Consumption is a haunting story of a woman's life marked by struggle and heartbreak, but it is also much more. It stunningly evokes life in the far north, both past and present, and offers a scathing dissection of the effects of consumer life on both north and south. It does so in an unadorned, elegiac style, moving between times, places and people in beautiful counterpoint. But it is also a gripping detective story, and features medical reportage of the highest order. In 1962 at the age of ten, Victoria is diagnosed with tuberculosis and must leave her home in the Arctic for a sanatorium in The Pas, Manitoba. Six years will pass before she returns to the north, years she spends learning English and Cree and becoming accustomed to life in the south. When she does move home, the sudden change in lifestyle leads sixteen-year-old Victoria to feel like a stranger in her own family. At the same time, Inuit culture is undergoing some equally bewildering changes: Cheetos are being eaten alongside walrus meat, and dog teams are slowly being replaced by snowmobiles. Victoria eventually settles back into the community and marries John Robertson, a Hudson's Bay store manager, and they raise three children together. Although their marriage is initially close, Robertson will always be Kablunauk , a southerner, and this becomes a point of contention between them. When Robertson becomes involved in arrangements to open a diamond mine in Rankin Inlet, the family's financial condition improves, but their emotional life becomes ever more fraught: their son, Pauloosie, draws ever closer to his hunter grandfather as their daughters, Marie and Justine, develop a taste for Guns N' Roses. Several other richly imagined characters deepen Patterson's unsentimental portrait of both north and south. They include Dr. Keith Balthazar, a flailing doctor from New York whose despairing affection for Victoria leads to tragedy, and Victoria's brother, Tagak, who finds that the diamond mine allows him a success and maturity he could never attain within his traditional culture. The novel deftly tracks the meaning of consumption in both north and south. Consumption is tuberculosis, an illness previously unknown among the Inuit that wrenches Victoria from her home as a child, changing her family relationships, her outlook on the world and her entire future. As such consumption is a harbinger of the diseases of affluence, such as diabetes and heart disease that come to afflict the Inuit over the four-decade span of the novel. Consumption also defines the culture of post-industrial, urban North America, captured here through Keith Balthazar's troubled relatives in New Jersey. And when the diamond mine opens in Rankin Inlet, its consumption of northern natural resources seems to symbolize Canada's relationship with the Arctic and southern encroachments on the Inuit way of life. Consumption is a sweeping novel, of the kind one rarely encounters today: it is an esse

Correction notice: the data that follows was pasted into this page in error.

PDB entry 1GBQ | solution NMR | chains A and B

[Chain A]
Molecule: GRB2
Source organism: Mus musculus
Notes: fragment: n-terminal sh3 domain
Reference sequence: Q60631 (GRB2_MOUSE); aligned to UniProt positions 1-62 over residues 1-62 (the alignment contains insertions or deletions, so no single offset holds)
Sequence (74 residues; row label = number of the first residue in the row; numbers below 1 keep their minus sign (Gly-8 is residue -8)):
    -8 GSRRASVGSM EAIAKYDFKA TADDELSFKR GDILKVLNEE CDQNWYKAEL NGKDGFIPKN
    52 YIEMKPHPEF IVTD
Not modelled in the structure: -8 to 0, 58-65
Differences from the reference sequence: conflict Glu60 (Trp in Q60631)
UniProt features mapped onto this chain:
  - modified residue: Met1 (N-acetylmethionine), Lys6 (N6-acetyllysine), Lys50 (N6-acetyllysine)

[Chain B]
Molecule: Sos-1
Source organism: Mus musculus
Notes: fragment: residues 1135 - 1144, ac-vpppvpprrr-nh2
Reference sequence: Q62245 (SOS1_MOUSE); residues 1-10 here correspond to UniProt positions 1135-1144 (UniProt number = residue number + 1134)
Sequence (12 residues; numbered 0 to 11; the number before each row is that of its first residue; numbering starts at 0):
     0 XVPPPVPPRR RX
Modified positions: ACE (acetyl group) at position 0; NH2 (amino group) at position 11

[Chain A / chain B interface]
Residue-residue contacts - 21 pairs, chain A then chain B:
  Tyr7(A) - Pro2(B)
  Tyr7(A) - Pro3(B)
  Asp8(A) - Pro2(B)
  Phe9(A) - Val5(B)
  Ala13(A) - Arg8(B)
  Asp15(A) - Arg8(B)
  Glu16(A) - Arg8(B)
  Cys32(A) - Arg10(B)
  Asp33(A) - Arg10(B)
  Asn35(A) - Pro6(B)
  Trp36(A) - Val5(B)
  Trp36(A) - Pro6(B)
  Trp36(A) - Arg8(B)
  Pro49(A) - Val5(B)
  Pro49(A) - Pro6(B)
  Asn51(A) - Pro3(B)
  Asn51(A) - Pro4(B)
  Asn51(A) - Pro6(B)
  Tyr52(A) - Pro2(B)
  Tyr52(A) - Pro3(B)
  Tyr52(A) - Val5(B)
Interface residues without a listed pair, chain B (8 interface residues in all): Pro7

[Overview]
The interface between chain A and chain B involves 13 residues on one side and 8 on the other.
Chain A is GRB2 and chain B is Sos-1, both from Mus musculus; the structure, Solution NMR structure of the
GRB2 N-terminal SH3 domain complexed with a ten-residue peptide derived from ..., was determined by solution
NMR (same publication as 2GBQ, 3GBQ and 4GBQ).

Got Diabetes? I Do, 54 Years & Counting...My story is about some of the events that happened to me during my battle with a very serious illness - Diabetes Type I which I have had for 54 years and counting. In 1958 at the age of 18 with a 6 month old son, I was very sick and eventually diagnosed with Diabetes Type I. My story is about some of the events that happened to me while raising three children and a husband. In those early years I had no education or information about how to care for myself and live with my disease. There were very few diet foods or drinks and counting carbs was not as sophisticated as it is today. This is about my personal experiences and all the different changes and improvements that have occurred during my 54 years with diabetes. Audrey Hamilton lives near Olympia, Washington with her husband Jim of 56 years and their beloved dog Trixie.
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This is more than a tale of mutual rescue. This is an epic story of friendship and strength. Eric was 150 pounds overweight, depressed, and sick. After a lifetime of failed diet attempts, and the onset of type 2 diabetes due to his weight, Eric went to a new doctor, who surprisingly prescribed a shelter dog. And that's when Eric met Peety: an overweight, middle-aged, and forgotten dog who, like Eric, had seen better days. The two adopted each other and began an incredible journey together, forming a bond of unconditional love that forever changed their lives. Over the next year, just by going on walks, playing together, and eating plant-based foods, Eric lost 150 pounds, and Peety lost 25. As a result, Eric reversed his diabetes, got off all medication, and became happy and healthy for the first time in his life -- eventually reconnecting with and marrying his high school sweetheart. WALKING WITH PEETY is for anyone ready to make a change in his or her life, and for everyone who knows the joy, love, and hope that dogs can bring.